The mobile strategies we see churches deploying today feel very similar to what we saw happening with websites back in the early 2000s. In those days, the common mantra was ... JUST DO IT! Everyone knew that you had to have a website if you wanted to be ‘relevant’, but little thought was given to what? How? And why? These questions were pushed aside in a rush to get something — anything — on the web. Few churches were asking how a website could help them achieve more purposeful goals like engaging people and moving them towards deeper connection and community..

Today, many churches are in the same place with the move to have a mobile tool, rushing to have something but missing the chance to answer how this tool can help them engage people and make more disciples. No one wants to be left out; we get that. Church leaders know that “we need an app!” but, in most cases, they are just throwing things out there with little or no thought to what they hope will happen as a result.

"... many churches are in the same place with the move to have a mobile tool, rushing to have something but missing the chance to answer how this tool can help them engage people and make more disciples"

Like any other technology tool, mobile is not a silver bullet. You must be intentional to fully leverage it. It has to be deployed within the confines of effective strategy and processes. Here are five key principles to consider:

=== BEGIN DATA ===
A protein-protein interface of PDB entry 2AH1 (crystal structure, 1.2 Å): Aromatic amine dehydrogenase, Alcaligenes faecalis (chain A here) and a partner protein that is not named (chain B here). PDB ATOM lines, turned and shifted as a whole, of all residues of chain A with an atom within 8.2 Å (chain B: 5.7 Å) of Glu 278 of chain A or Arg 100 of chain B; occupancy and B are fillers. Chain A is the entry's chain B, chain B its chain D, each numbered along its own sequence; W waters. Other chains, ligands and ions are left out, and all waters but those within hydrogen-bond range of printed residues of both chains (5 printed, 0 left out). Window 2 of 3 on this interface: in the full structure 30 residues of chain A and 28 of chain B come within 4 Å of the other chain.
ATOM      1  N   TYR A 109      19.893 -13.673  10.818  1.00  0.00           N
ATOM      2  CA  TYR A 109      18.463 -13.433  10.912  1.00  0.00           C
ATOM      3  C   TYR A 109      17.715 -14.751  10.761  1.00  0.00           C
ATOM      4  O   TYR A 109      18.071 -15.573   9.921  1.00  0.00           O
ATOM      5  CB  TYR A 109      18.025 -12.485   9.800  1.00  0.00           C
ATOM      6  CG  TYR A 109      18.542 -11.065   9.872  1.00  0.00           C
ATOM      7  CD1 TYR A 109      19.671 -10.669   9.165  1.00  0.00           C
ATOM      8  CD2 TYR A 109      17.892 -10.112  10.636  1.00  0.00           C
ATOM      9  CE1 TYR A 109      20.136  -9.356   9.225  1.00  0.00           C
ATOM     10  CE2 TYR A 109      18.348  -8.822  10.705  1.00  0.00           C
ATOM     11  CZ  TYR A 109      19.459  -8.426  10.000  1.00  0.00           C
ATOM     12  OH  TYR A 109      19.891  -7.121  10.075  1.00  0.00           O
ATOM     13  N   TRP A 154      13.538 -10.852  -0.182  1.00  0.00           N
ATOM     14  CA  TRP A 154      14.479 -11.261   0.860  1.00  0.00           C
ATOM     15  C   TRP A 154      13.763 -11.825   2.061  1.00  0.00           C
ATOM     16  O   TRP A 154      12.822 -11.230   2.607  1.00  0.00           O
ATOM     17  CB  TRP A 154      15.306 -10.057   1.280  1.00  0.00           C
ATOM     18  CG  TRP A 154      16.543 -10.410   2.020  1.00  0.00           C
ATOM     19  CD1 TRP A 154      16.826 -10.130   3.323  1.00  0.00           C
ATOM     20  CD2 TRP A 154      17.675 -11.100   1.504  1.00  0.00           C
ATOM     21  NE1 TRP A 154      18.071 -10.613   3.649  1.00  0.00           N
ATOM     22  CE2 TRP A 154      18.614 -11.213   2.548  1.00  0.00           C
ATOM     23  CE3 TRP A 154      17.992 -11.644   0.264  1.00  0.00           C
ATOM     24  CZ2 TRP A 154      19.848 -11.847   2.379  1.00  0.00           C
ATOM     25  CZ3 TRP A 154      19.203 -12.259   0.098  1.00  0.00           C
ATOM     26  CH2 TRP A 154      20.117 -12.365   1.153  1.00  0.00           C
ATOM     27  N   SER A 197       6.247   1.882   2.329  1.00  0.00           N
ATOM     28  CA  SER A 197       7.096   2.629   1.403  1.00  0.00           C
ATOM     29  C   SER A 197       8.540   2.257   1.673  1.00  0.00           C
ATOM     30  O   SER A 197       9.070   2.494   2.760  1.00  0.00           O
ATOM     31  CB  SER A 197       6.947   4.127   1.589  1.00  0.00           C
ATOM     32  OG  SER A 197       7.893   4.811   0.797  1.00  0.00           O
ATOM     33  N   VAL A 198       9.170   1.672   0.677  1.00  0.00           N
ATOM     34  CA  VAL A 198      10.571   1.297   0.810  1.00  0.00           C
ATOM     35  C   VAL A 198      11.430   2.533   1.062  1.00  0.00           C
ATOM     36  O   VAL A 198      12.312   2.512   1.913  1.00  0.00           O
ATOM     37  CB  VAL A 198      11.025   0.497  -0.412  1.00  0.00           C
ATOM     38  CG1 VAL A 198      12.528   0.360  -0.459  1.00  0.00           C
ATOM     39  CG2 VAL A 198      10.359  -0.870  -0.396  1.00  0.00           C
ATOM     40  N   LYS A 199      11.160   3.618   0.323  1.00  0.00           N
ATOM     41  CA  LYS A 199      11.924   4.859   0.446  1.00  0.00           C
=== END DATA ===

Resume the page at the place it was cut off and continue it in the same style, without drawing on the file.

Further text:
1. Think of mobile as the new 'welcome center' for your church. 

You know intuitively that many people will take a long time to get comfortable enough to show up at ‘Guest Central’. Some people won’t ever show up! Mobile apps allow these people to connect with your church on their terms, without awkwardness. Your mobile app can be your digital front door.


2. Identify you most critical 'wins'.

Much like a overly complex website, a chaotic and unfocused mobile strategy can actually confuse people and drive them away. It is super important to define a small set (three to five at most) of outcomes or ‘wins’ you want from your mobile strategy. What do you hope will be different and how will you know it’s happening?

3. Segment your strategy for congregants and leaders.

Church visitors and members have very different needs. As a visitor, I want to learn more about the church and connect in a safe and gradual way. As a leader, I need tools that can help me steward the people I lead. A single mobile app can’t do both effectively. This is why the integration between tools like Church Community Builder and Aware3 is so powerful. The combination of those two core competencies provides a very focused and intentional set of tools for two very different users.

4. Secure staff buy-in and commitment.

This starts with the people who lead the vision, direction, and strategy of your church. They must become ‘evangelists’ for your approach and model the right behaviors. Next, it has to be clear to everyone on staff that ‘going rogue’ will not be tolerated. The first time someone decides to use a new mobile app or tool that falls outside your defined set of systems and processes, you must redirect them. It’s okay, however, to explore why they feel compelled to do something different. This will help you learn and adapt.

5. Communicate, communicate, communicate! 

This may seem obvious, but regular and consistent communication must become part of your strategy. Too often we observe churches that communicate very well at the launch of a new strategy and totally ignore it six months later. Strategy leaks, just like vision does. Make sure you constantly remind staff, leaders, members, and visitors about the presence of your mobile strategy and its purpose.

How is your church using mobile? What impact are you seeing as a result? 

There's always a next step:

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